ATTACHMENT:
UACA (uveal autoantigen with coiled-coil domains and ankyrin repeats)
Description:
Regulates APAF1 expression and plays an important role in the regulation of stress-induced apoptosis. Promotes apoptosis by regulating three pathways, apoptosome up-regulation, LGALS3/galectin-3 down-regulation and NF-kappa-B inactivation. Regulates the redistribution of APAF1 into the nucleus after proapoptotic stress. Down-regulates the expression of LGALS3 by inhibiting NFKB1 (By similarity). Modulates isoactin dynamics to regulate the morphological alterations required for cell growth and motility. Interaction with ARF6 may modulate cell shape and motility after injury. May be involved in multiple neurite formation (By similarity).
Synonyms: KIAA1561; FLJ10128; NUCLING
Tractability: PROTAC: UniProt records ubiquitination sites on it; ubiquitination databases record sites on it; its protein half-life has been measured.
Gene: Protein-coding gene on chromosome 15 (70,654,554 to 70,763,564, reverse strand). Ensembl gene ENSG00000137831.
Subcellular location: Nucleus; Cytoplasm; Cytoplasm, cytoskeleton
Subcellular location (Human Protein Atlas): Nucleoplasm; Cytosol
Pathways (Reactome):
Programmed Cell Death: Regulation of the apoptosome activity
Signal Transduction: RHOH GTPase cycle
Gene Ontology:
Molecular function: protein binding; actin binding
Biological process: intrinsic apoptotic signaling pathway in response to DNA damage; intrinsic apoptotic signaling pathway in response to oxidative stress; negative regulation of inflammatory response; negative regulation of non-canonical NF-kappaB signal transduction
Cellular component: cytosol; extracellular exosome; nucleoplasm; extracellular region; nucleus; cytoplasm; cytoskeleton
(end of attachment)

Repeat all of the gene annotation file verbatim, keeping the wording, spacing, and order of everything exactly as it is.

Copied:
UACA (uveal autoantigen with coiled-coil domains and ankyrin repeats)
Description:
Regulates APAF1 expression and plays an important role in the regulation of stress-induced apoptosis. Promotes apoptosis by regulating three pathways, apoptosome up-regulation, LGALS3/galectin-3 down-regulation and NF-kappa-B inactivation. Regulates the redistribution of APAF1 into the nucleus after proapoptotic stress. Down-regulates the expression of LGALS3 by inhibiting NFKB1 (By similarity). Modulates isoactin dynamics to regulate the morphological alterations required for cell growth and motility. Interaction with ARF6 may modulate cell shape and motility after injury. May be involved in multiple neurite formation (By similarity).
Synonyms: KIAA1561; FLJ10128; NUCLING
Tractability: PROTAC: UniProt records ubiquitination sites on it; ubiquitination databases record sites on it; its protein half-life has been measured.
Gene: Protein-coding gene on chromosome 15 (70,654,554 to 70,763,564, reverse strand). Ensembl gene ENSG00000137831.
Subcellular location: Nucleus; Cytoplasm; Cytoplasm, cytoskeleton
Subcellular location (Human Protein Atlas): Nucleoplasm; Cytosol
Pathways (Reactome):
Programmed Cell Death: Regulation of the apoptosome activity
Signal Transduction: RHOH GTPase cycle
Gene Ontology:
Molecular function: protein binding; actin binding
Biological process: intrinsic apoptotic signaling pathway in response to DNA damage; intrinsic apoptotic signaling pathway in response to oxidative stress; negative regulation of inflammatory response; negative regulation of non-canonical NF-kappaB signal transduction
Cellular component: cytosol; extracellular exosome; nucleoplasm; extracellular region; nucleus; cytoplasm; cytoskeleton